According to Christine Kim, a policy analyst for the Heritage Foundation, "Parental factors that appear to offer strong protection against the onset of early sexual activity include an intact family structure; parents' disapproval of adolescent sex; teens' sense of belonging to and satisfaction with their families; parental monitoring; and to a lesser extent, parent-child communication about teen sex and its consequences."19
Dr. Robert Blum, professor and chair of the Department of Population, Family, and Reproductive Health at Johns Hopkins, published a study designed to gauge parental influence on a girl's sexual behavior. His overall conclusion? The quality of the relationship between teens and their mothers was the primary factor in support of virginity.20 Attachment, anyone? When the girls felt close to their moms and were aware that they disapproved of premarital sex, they were less likely to engage in such activities. Parental closeness was pivotal, but it resulted less from family activities and "lectures" than it did from parents' regular involvement in their children's lives.
Dr. Blum said, "We went out and asked kids in focus groups around the Twin Cities, 'How do you know if you're connected to your parents?' and they gave us fabulous answers. . . . They said things like, 'My mom works two jobs but she always calls when I come home to see how my day was.' Or 'When I go on a date, my dad doesn't say, 'How was what's his name.' To kids, being connected means 'My parents remember me. They think I'm important in their lives and they give me that message all the time.'"21 It is also helpful to talk to the parents of your daughter's friends.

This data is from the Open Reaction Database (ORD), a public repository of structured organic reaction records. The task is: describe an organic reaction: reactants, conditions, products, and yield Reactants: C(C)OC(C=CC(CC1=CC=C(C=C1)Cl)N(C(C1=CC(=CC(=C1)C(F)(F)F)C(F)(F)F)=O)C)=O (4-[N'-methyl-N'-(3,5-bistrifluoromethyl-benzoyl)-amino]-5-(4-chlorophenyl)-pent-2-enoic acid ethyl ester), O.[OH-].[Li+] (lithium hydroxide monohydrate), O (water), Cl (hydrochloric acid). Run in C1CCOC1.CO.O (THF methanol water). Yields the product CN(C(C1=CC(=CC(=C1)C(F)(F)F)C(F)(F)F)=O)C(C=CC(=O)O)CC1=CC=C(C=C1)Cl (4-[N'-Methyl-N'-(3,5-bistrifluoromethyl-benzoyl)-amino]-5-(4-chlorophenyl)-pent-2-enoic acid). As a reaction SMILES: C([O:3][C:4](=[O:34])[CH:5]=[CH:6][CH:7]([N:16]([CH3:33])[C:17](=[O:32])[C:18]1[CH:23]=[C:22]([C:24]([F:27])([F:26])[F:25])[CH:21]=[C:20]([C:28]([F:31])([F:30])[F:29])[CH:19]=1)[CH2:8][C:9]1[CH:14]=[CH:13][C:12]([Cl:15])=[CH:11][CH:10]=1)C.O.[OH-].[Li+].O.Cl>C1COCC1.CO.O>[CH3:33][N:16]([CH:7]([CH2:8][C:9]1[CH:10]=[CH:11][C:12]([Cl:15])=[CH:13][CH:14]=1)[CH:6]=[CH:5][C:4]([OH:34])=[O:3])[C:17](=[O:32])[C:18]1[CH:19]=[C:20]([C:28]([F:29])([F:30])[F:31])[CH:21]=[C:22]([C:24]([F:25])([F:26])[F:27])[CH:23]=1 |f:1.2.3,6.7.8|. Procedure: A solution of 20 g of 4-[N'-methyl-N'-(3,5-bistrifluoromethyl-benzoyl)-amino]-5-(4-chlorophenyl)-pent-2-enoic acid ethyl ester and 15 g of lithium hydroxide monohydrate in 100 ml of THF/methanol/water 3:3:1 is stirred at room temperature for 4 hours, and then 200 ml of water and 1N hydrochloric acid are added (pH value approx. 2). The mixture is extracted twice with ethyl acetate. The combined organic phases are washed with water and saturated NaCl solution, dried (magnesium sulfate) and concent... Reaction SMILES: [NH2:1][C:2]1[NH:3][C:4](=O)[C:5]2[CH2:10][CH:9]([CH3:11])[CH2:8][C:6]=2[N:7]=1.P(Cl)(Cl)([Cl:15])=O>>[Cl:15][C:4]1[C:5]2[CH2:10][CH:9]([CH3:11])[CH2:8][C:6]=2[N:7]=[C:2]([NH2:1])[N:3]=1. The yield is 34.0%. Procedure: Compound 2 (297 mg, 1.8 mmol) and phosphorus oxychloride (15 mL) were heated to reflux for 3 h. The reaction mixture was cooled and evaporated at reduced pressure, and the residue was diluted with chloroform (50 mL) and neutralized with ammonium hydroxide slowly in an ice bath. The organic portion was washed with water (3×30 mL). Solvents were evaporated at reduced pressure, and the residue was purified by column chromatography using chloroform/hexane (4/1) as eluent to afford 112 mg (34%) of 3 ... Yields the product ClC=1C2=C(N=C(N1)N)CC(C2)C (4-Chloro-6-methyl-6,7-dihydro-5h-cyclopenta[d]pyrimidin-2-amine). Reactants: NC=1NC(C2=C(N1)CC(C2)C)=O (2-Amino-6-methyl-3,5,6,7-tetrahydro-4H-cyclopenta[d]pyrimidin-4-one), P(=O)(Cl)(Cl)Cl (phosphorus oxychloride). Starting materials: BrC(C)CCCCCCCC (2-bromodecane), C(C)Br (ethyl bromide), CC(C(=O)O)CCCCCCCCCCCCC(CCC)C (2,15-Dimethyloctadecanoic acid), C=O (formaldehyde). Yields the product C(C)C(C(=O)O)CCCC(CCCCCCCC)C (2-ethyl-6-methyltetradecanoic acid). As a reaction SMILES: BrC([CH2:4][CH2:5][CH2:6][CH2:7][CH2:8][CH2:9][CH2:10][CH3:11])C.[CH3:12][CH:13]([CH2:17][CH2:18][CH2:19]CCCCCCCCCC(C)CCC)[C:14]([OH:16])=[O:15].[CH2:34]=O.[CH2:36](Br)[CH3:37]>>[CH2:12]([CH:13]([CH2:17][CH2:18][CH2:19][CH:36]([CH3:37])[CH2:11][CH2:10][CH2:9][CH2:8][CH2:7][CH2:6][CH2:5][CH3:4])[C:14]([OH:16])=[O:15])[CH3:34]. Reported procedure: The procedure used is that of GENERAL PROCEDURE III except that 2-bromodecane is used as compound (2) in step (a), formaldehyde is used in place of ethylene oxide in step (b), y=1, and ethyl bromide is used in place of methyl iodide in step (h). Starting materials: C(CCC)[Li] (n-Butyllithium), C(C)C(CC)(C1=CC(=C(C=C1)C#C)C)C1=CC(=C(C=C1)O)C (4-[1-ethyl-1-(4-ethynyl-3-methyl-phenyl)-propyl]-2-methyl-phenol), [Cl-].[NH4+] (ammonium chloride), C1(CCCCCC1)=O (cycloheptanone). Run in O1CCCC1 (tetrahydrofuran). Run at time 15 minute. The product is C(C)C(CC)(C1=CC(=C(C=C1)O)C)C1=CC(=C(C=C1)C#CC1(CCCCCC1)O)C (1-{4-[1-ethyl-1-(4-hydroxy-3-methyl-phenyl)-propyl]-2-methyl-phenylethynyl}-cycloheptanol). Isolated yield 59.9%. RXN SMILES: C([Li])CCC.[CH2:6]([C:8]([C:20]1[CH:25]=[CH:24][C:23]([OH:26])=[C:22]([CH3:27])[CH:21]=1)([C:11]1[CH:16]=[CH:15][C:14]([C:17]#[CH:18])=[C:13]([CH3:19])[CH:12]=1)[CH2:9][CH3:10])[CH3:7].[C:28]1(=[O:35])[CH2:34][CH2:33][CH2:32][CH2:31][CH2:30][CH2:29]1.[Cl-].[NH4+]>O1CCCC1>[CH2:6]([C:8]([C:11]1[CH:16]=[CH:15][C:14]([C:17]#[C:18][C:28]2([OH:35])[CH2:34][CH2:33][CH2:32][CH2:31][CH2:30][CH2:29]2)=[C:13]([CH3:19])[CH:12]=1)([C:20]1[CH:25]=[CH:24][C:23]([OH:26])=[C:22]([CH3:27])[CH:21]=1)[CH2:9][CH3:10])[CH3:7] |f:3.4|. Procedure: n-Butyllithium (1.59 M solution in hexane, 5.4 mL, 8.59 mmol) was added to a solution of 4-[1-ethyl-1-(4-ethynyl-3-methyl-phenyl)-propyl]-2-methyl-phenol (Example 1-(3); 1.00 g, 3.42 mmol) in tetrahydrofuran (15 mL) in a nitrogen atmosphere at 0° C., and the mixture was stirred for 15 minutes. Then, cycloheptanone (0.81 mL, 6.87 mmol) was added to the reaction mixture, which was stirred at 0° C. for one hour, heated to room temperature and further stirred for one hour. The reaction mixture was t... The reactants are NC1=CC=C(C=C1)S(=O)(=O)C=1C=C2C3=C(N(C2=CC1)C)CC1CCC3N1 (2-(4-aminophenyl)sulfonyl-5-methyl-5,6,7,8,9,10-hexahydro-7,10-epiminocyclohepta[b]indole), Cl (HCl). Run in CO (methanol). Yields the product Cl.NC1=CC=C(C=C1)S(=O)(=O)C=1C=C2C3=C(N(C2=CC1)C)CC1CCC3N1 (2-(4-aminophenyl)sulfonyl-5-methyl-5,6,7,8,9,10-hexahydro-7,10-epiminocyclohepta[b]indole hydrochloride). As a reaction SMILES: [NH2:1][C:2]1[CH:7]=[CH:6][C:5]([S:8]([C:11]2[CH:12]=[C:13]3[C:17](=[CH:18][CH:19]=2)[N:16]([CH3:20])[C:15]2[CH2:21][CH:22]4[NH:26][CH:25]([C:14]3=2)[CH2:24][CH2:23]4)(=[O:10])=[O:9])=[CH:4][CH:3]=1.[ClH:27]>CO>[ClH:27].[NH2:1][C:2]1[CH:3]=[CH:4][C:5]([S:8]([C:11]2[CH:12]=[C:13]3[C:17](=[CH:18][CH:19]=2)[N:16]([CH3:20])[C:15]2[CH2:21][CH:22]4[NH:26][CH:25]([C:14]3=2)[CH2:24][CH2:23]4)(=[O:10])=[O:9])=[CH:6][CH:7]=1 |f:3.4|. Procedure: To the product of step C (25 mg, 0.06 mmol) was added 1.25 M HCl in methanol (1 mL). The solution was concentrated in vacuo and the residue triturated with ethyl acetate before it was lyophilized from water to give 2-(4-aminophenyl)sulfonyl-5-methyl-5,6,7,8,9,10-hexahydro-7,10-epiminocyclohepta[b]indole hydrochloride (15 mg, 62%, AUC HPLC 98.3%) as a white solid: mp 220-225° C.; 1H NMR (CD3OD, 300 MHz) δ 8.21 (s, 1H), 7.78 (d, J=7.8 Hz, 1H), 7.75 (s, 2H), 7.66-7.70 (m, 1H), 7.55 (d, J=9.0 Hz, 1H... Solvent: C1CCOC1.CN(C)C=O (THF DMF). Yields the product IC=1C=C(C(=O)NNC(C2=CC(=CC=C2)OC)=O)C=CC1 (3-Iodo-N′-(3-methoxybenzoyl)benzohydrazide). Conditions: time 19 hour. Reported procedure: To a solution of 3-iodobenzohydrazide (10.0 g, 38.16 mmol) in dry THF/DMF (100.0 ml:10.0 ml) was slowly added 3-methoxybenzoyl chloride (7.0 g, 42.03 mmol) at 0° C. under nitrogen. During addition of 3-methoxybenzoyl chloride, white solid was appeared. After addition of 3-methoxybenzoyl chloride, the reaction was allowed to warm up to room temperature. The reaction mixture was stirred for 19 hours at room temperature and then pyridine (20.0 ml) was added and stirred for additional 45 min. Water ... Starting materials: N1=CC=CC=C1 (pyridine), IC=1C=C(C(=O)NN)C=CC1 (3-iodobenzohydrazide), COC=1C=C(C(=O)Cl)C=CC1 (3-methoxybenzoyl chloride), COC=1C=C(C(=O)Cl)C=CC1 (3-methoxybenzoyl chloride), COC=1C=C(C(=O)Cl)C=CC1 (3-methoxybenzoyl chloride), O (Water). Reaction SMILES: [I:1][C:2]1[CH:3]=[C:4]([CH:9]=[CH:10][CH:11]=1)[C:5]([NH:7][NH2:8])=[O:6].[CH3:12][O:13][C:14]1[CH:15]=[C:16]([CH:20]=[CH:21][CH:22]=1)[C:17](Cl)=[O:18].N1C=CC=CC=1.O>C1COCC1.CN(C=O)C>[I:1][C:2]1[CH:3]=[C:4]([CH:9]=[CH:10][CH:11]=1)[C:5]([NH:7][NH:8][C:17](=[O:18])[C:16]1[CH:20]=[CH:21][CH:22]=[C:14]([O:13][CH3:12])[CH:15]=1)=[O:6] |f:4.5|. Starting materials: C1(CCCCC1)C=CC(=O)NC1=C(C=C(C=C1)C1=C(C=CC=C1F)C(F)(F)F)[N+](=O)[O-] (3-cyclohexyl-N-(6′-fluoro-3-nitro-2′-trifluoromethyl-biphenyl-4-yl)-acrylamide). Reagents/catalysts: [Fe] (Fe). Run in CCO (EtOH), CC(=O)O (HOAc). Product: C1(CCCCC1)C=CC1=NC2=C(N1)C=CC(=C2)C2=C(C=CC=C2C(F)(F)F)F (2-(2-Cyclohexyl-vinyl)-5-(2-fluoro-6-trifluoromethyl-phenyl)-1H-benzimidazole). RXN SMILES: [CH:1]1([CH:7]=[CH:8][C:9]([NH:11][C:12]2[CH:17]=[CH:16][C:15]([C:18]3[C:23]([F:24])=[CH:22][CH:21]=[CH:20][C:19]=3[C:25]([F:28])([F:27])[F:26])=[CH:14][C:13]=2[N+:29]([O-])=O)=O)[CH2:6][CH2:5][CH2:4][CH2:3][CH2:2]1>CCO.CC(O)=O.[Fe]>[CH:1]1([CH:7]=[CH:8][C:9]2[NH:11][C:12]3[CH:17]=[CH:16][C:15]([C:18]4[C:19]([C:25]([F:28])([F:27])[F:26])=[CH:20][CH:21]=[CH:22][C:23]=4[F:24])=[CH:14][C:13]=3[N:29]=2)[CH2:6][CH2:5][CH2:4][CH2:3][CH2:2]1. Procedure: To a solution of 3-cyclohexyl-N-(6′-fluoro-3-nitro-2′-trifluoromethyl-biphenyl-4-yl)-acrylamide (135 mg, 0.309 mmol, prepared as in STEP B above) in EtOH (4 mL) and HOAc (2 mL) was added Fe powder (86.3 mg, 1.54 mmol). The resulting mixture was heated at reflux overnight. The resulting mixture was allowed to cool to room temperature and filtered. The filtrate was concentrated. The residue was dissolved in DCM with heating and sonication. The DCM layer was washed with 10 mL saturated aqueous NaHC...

Blum said talking about sex is important, but it does not mean sitting down in the living room for a serious discussion with diagrams and charts. The kids tell him, "Spare me that one." Instead, he suggests, "Talking about sex is reading the newspaper and saying, 'Hey, what do you think about that?' It's turning off the television and saying, 'What's happening in your world?' It's also driving in your minivan with your daughters, discussing the latest episode of Oprah."22
Dr. Blum's findings make sense, but it's important to note that the nature of those conversations is critically important. Sadly, today's kids are regularly given mixed messages by their moms and dads. The so-called safe-sex culture has indoctrinated parents to such a degree that many will say to their kids, "I hope you don't have sex, but if you do, I hope you'll be smart enough to use protection." Is that wise advice to give a hormone-driven teenager who is eager to explore the pleasures of adult sexuality? I certainly think not! In fact, a recent survey asked teens if that qualifying statement left them thinking their parents were basically giving them a green light to have sex with their girlfriend or boyfriend. Nearly half of those kids responded in the affirmative.23
Other studies reveal that older teenage girls who have better relationships with their fathers tend to postpone sexual activity longer. The researchers concluded that those who are close to their fathers tend to have fewer boyfriends, feel more guilty about having premarital sex, and tend to eat more meals together as a family.24
In short, having a healthy relationship with your daughter (or son) helps to inoculate her against immoral behavior. Clearly, the best birth control for teens is not only Mom, but also Dad! In a world where ten thousand American teenagers contract a venereal disease every day, that is very good news.25 Unfortunately, mothers and fathers are often unaware of their impact, or else they misinterpret it.
In one survey of seven hundred teens, 58 percent reported being sexually active, but only 34 percent of their mothers believed they were.26 Clearly, there is a major disconnect at this point. Of course, since time began, curious and crafty teenagers have been pushing the envelope, often trying to hide their sexual escapades from Mom and Dad, but never before have the stakes been so high. Now more than ever, parents should invest themselves in their children, building bridges to them stone upon stone and precept upon precept.